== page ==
“Thin Air” by Pearl Jam – Chords, Tabs, and How to Play

Originally posted 2009-02-28 20:57:25. Republished by Blog Post Promoter

“Thin Air”
Pearl Jam

Intro: E

E                                          C                  E
There’s a light… when my baby’s in my arms;
There’s a light… when the window shades are drawn.
Hesitate… when I feel I may do harm to her…
[Wash it off…] ’cause this feeling we can share.

E       C                                      D – A             E
And I know she’s reached my heart… in thin air.

Byzantine… is reflected in our pond;
There’s a cloud… but the water remains calm.
Reaching in… the sun’s fingers clutch the dawn to pass;
Even out… it’s a precious thing to bear…

And I know she’s reached my heart… in thin air.
Yes, I know she’s reached my heart… in thin air.

E   F             C              G
It’s not in my past to presume…
G             D                            A
Love can keep on moving, in both directions.
F               C               G
How to be happy and true…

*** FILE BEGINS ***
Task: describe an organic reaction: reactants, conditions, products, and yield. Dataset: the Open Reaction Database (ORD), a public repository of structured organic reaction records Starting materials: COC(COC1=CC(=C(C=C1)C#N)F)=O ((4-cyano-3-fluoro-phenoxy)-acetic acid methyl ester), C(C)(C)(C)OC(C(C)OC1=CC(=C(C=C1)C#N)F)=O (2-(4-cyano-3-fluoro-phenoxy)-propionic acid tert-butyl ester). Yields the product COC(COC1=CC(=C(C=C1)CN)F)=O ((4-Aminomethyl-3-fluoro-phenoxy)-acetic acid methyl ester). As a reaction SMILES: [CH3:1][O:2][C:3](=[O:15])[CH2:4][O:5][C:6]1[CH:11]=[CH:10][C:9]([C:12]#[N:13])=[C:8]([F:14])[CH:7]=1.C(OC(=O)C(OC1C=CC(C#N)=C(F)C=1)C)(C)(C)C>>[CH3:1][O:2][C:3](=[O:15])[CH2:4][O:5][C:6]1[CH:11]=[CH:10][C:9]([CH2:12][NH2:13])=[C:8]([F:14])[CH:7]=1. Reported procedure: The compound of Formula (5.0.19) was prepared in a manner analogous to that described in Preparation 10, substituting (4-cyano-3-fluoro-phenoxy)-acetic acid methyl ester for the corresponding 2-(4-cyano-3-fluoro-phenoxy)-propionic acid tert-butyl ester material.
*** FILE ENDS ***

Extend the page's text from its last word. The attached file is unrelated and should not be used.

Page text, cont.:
G       D                           A
Is the quest we’re taking on together…

E
Taking on… on, on, on…
Taking on… on, on, on on, on.

There’s a light… when my baby’s in my arms…

And I know she’s reached my heart… in thin air.
And I know she’s reached my heart… in thin air.
Yes, I know she’s reached my heart… in thin air.

E        C                                               A – E
Yes, I know she’s reached my heart…

** These chords and lyrics are interpretations and transcriptions, respectively, and are the sole property of the copyright holder(s). They are posted on this website free of charge for no profit for the purpose of study and commentary, as allowed for under the “fair use” provision of U.S. copyright law, and should only be used for such personal and/or academic work. **

“Up in the Air” by Kevin Renick – Chords, Tabs, & How to Play

Originally posted 2010-02-08 12:30:45. Republished by Blog Post Promoter

To see how it’s played in a music video, CLICK HERE!

“Up in the Air”
Kevin Renick

C    G            C
I’m up in the air,
C                       G                C
Choices drifting by me everywhere.
C       Am                Em
And I can’t find the one
Em             Am                                        Em
That would help me do the work I’ve left undone,
Em            G            C
‘Cause I’m up in the air.

I’m making some plans,
Finding out there’s always new demands.
And I can’t be precise;
When people ask me what I’m doing with my life,
I say, “It’s up in the air.”

C    G                  C
I’m hearing from friends.
C                   G                C